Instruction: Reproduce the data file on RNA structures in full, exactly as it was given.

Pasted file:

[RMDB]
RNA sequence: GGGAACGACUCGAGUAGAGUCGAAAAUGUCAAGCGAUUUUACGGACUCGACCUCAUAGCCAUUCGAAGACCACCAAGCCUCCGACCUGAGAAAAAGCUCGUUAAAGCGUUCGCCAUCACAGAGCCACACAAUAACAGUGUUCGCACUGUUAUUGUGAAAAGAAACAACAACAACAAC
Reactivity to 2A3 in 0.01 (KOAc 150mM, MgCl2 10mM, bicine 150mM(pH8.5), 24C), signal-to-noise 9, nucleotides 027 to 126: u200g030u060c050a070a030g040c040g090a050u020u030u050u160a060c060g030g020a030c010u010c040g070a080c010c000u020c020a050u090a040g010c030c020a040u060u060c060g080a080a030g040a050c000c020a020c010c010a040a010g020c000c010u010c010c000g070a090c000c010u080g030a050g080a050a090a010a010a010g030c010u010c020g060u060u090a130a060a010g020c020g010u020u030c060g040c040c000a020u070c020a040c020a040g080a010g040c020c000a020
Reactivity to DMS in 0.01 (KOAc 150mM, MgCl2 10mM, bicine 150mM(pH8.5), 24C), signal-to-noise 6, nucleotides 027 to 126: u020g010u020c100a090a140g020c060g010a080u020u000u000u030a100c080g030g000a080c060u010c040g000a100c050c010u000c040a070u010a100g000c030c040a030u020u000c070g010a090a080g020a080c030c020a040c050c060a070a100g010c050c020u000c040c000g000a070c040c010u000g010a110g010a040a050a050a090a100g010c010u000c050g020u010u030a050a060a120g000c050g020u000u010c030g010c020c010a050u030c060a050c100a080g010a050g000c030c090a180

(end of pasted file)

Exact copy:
[RMDB]
RNA sequence: GGGAACGACUCGAGUAGAGUCGAAAAUGUCAAGCGAUUUUACGGACUCGACCUCAUAGCCAUUCGAAGACCACCAAGCCUCCGACCUGAGAAAAAGCUCGUUAAAGCGUUCGCCAUCACAGAGCCACACAAUAACAGUGUUCGCACUGUUAUUGUGAAAAGAAACAACAACAACAAC
Reactivity to 2A3 in 0.01 (KOAc 150mM, MgCl2 10mM, bicine 150mM(pH8.5), 24C), signal-to-noise 9, nucleotides 027 to 126: u200g030u060c050a070a030g040c040g090a050u020u030u050u160a060c060g030g020a030c010u010c040g070a080c010c000u020c020a050u090a040g010c030c020a040u060u060c060g080a080a030g040a050c000c020a020c010c010a040a010g020c000c010u010c010c000g070a090c000c010u080g030a050g080a050a090a010a010a010g030c010u010c020g060u060u090a130a060a010g020c020g010u020u030c060g040c040c000a020u070c020a040c020a040g080a010g040c020c000a020
Reactivity to DMS in 0.01 (KOAc 150mM, MgCl2 10mM, bicine 150mM(pH8.5), 24C), signal-to-noise 6, nucleotides 027 to 126: u020g010u020c100a090a140g020c060g010a080u020u000u000u030a100c080g030g000a080c060u010c040g000a100c050c010u000c040a070u010a100g000c030c040a030u020u000c070g010a090a080g020a080c030c020a040c050c060a070a100g010c050c020u000c040c000g000a070c040c010u000g010a110g010a040a050a050a090a100g010c010u000c050g020u010u030a050a060a120g000c050g020u000u010c030g010c020c010a050u030c060a050c100a080g010a050g000c030c090a180